A coating mouth feel, this side of pleasant, comes to the palate.  With lemon and lime marmalades and white pepper on the tertiary.  If you’re really paying attention you’ll get peach tart, yolk-brushed and sat on cushioned weaves of raw puff pastry, before it has hit the oven.  And if you’re not really listening you’ll still get a wine that quenches a thirst you didn’t even know you had, some deep buried dream in the recess of imagination, of lust; and now sated you can sit back in your banana lounge, in your inflatable swan, in your dinghy called ‘Kefalonia’ and enjoy the unadulterated buzz.  There might even be an electric current running the length of the palate, throwing static from my head and into the room.


Robola is primarily found on the Ionian island of Cephalonia, from where this banger originates, with some examples showing up in central Greece.  Preferring barren landscapes and needing her generous yield restricted on the vine, coupled with a heavy tendency toward oxidation and needing the stiff upbringing of stainless steel as opposed to more porous vessels of maturation, Robola has a hard road to make it to the glass with glory.  But make it, in the hands of the Sclavos crew, she does.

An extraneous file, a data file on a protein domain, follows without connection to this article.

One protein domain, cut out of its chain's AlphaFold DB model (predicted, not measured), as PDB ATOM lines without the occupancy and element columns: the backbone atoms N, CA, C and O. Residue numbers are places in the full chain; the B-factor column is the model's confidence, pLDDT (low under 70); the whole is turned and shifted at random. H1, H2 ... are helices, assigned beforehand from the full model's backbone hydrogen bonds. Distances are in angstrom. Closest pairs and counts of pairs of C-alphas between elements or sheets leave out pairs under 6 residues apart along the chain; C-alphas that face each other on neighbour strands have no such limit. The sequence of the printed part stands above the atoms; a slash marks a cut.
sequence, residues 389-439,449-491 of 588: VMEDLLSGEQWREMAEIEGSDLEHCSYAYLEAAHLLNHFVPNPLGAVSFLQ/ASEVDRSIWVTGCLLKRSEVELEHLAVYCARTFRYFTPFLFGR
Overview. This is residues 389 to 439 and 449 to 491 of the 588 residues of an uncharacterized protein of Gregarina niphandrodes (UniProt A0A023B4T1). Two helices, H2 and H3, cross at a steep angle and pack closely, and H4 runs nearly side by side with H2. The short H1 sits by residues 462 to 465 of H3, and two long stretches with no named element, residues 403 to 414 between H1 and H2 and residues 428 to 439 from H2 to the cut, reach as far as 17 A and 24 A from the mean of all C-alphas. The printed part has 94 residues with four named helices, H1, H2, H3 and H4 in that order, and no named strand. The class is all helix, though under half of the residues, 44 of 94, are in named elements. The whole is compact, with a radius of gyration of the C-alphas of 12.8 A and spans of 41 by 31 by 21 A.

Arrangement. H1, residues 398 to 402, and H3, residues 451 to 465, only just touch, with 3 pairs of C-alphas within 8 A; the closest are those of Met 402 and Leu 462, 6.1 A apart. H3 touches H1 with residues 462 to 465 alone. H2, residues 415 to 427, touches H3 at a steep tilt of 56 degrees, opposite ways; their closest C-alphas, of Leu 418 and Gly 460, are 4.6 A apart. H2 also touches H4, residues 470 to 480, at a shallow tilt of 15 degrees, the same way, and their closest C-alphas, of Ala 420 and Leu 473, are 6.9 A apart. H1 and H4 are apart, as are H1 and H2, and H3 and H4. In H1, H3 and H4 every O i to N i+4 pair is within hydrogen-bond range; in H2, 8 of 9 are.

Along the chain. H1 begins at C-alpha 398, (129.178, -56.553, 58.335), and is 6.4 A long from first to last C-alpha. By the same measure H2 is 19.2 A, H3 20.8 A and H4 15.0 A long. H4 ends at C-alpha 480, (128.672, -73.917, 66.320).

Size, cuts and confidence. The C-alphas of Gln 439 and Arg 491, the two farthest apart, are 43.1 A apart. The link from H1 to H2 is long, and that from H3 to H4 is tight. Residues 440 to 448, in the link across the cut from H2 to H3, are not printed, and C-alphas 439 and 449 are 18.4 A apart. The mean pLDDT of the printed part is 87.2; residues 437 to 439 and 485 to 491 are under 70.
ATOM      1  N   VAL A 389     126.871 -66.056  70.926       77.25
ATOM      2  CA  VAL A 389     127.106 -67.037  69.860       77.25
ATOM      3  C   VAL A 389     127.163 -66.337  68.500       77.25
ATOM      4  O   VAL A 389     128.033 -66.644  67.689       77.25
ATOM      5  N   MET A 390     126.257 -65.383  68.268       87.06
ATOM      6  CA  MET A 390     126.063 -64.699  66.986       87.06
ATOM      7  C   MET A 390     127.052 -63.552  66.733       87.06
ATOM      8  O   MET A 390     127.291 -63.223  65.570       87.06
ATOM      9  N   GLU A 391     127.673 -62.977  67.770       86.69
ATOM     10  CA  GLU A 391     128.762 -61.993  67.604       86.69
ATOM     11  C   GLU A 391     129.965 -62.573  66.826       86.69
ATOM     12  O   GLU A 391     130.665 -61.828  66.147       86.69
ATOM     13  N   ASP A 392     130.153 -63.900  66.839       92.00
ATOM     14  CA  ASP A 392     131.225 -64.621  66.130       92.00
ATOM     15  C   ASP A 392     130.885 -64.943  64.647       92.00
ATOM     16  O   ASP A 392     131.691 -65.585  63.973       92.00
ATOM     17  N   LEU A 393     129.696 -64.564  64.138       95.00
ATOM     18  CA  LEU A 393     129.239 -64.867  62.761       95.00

30 year old bush vines on their own roots.  Pressed under inert conditions (prone to oxidation, remember).  Steel tank ferment, ambient yeast, high extraction.  With Demeter (biodynamic) certification as of this vintage.


And after all that you can smell cactus and cat pee; not the kiwi table-wine sort from over-perfumed sauvage-non plonk producers of Marlborough and beyond, but (if it’s possible) a pleasant, well-hydrated house cat who does his business in the litter box and not on the expensive curtains.  There’s also a lick of green mango and flint, wild nettle and lemongrass.  White flowers wrapped in brown paper.  Mid-palate honeycomb, lemon and fennel pound cake, camomile tea.  It has purity or clarity I can’t decide which.  Either way the clouds have dispersed and a clear blue has hit the mainline.


I’m probably guilty of not ever talking (or writing) enough about what to pair wine with, because short of either solitudinous silence or decent jovial conversation with a good balance of politics (social/sexual) and piss-taking I don’t always lean on ‘have it with this’ and ‘have it with that’ preachery.  But, and this is a weighty but, have it with as simple a food as you can muster—have it with roasted vegetables dusted with olive oil and salt—have it with generous salads—have it with oysters, with sashimi—have it with something that has come from the sea.  Have at it.


It truly made me wish we all had boats; on which to sip Robola, in which to pass one another on canals and shout hellos and make plans to join for drinks and throwing frisbees on a quiet bank.  It made me wish there was more Robola to go around.  It made me wish that all roads were canals, and all cars boats and all water eventually turned wine.

tasted May 2021

Bradley Tomlinson